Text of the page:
The U.S. military reveals high numbers of sexual assault among its ranks. In 2019, the Pentagon reported that almost 21,000 service members (https://www.npr.org/2021/04/23/990174459/military-panel-urges-taking-sexual-assault-cases-out-of-commanders-control), 13,000 females and 7,500 males, had experienced sexual assault, a 37% increase from the previous report in 2017.
Sexual assault has been an epidemic in the military, partly due to the way in which it is addressed and prosecuted. The current system for prosecuting sexual assaults in the military defers to the chain of command, which has failed to ensure accountability, and disproportionately punishes
(https://www.npr.org/2021/06/22/1009272055/defense-secretary-says-hell-support-removing-sexual-offense-cases-from-commander) Black and brown service members. Furthermore, the insularity of the current prosecution system does not protect survivors from retaliation (https://vawnet.org/sc/sexual-violence-military-0), especially from perpetrators who outrank them, and with whom they must work.
The bipartisan Military Justice Improvement And Increasing Prevention Act (https://www.gillibrand.senate.gov/news/press/release/senators-gillibrand-grassley-ernst-blumenthal-cruz-shaheen-kelly-and-military-sexual-assault-advocates-introduce-new-bipartisan-military-justice-improvement-and-increasing-prevention-act), introduced by Senator Gillibrand in late April, would change the protocol for handling sexual assault cases in the military by moving the decision on whether to prosecute away from commanders, who are not legally trained, to independent, trained, and professional military prosecutors. It also seeks to improve prevention of sexual assault and other serious crimes by increasing and improving sexual assault training within the military to ensure a zero-tolerance environment for such crimes. A final set of risk reduction measures includes improving physical security for service members by installing locks, security cameras, etc.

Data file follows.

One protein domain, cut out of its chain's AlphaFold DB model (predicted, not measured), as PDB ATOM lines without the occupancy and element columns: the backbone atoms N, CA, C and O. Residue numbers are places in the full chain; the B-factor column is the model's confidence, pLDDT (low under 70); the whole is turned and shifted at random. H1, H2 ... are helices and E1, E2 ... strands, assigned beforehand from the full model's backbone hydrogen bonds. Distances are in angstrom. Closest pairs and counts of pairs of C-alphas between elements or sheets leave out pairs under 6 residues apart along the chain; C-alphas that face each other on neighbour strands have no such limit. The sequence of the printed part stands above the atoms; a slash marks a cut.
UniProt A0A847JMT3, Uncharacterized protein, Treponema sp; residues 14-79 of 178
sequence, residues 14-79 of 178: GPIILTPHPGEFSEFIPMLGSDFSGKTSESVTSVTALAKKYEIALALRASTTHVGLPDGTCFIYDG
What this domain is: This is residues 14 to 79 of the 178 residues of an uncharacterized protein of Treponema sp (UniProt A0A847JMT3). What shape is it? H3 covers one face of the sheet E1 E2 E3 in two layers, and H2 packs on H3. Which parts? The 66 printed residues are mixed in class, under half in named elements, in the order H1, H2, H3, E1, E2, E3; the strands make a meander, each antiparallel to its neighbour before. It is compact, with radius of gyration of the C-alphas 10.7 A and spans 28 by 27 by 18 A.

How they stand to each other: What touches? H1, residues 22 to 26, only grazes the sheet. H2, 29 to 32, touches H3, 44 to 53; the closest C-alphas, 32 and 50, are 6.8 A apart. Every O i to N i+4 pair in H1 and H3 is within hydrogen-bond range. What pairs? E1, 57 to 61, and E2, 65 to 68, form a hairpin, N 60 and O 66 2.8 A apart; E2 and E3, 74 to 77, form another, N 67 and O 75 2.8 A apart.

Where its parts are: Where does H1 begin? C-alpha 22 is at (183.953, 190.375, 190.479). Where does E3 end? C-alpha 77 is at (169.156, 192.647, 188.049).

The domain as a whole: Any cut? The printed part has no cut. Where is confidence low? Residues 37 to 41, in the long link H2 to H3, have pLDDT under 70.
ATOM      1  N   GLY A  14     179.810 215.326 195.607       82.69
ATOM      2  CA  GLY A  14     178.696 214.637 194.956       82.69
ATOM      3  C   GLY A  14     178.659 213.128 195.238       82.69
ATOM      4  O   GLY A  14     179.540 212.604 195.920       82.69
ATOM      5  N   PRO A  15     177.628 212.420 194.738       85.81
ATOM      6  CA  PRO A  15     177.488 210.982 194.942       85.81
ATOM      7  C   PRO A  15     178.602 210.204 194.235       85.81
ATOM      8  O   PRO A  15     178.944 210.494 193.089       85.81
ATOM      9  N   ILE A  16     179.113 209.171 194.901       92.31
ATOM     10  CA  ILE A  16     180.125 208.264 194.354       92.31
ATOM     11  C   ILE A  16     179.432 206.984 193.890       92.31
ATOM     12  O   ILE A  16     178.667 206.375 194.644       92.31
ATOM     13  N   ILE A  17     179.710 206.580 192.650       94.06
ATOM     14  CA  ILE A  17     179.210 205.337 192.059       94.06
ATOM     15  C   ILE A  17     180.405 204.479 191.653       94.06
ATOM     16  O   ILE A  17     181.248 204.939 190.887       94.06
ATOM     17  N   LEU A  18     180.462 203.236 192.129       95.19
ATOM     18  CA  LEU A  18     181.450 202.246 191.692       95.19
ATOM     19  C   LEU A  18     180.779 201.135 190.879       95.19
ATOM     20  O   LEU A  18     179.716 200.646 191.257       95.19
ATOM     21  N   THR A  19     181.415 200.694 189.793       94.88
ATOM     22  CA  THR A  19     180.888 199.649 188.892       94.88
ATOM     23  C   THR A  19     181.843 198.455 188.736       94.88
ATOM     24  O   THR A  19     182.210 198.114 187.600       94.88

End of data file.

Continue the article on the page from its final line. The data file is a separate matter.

The Military Justice Improvement and Increasing Prevention Act enjoys support (https://www.gillibrand.senate.gov/news/press/release/senators-gillibrand-grassley-ernst-blumenthal-cruz-shaheen-kelly-and-military-sexual-assault-advocates-introduce-new-bipartisan-military-justice-improvement-and-increasing-prevention-act) from California’s Senator Feinstein, various cosponsors, and organizations such as the National Alliance to End Sexual Violence and the National Coalition Against Domestic Violence. While it is not the wish of every survivor to seek legal justice from perpetrators, STESA supports this act as a crucial step in improving accountability in the military and ensuring justice for those survivors who seek legal justice.
Standing Together to End Sexual Assault (STESA) provides confidential counseling and support services to survivors of sexual assault and their loved ones. Through education and awareness, STESA is committed to change the cultural norms that enable sexual assault to exist. Our service area extends from Carpinteria to the Santa Ynez Valley.